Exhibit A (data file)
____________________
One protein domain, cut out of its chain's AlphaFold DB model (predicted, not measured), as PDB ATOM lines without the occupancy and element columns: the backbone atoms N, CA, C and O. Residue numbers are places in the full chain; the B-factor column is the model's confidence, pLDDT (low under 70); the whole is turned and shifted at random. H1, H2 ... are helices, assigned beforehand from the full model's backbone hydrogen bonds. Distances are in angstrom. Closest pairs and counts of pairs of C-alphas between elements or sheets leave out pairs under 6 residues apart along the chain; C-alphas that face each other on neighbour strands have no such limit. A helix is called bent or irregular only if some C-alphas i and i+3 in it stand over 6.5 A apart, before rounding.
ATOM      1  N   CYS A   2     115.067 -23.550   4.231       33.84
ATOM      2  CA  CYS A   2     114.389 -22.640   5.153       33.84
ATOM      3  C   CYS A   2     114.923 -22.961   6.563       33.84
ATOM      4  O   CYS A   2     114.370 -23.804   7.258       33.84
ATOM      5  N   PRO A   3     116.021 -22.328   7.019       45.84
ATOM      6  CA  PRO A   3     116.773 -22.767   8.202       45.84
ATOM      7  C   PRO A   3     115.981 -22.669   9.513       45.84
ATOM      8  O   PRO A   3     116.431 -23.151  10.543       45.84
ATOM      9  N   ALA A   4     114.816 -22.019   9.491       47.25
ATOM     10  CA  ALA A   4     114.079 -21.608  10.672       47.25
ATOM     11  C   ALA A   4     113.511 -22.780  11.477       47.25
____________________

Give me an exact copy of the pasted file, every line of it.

One protein domain, cut out of its chain's AlphaFold DB model (predicted, not measured), as PDB ATOM lines without the occupancy and element columns: the backbone atoms N, CA, C and O. Residue numbers are places in the full chain; the B-factor column is the model's confidence, pLDDT (low under 70); the whole is turned and shifted at random. H1, H2 ... are helices, assigned beforehand from the full model's backbone hydrogen bonds. Distances are in angstrom. Closest pairs and counts of pairs of C-alphas between elements or sheets leave out pairs under 6 residues apart along the chain; C-alphas that face each other on neighbour strands have no such limit. A helix is called bent or irregular only if some C-alphas i and i+3 in it stand over 6.5 A apart, before rounding.
ATOM      1  N   CYS A   2     115.067 -23.550   4.231       33.84
ATOM      2  CA  CYS A   2     114.389 -22.640   5.153       33.84
ATOM      3  C   CYS A   2     114.923 -22.961   6.563       33.84
ATOM      4  O   CYS A   2     114.370 -23.804   7.258       33.84
ATOM      5  N   PRO A   3     116.021 -22.328   7.019       45.84
ATOM      6  CA  PRO A   3     116.773 -22.767   8.202       45.84
ATOM      7  C   PRO A   3     115.981 -22.669   9.513       45.84
ATOM      8  O   PRO A   3     116.431 -23.151  10.543       45.84
ATOM      9  N   ALA A   4     114.816 -22.019   9.491       47.25
ATOM     10  CA  ALA A   4     114.079 -21.608  10.672       47.25
ATOM     11  C   ALA A   4     113.511 -22.780  11.477       47.25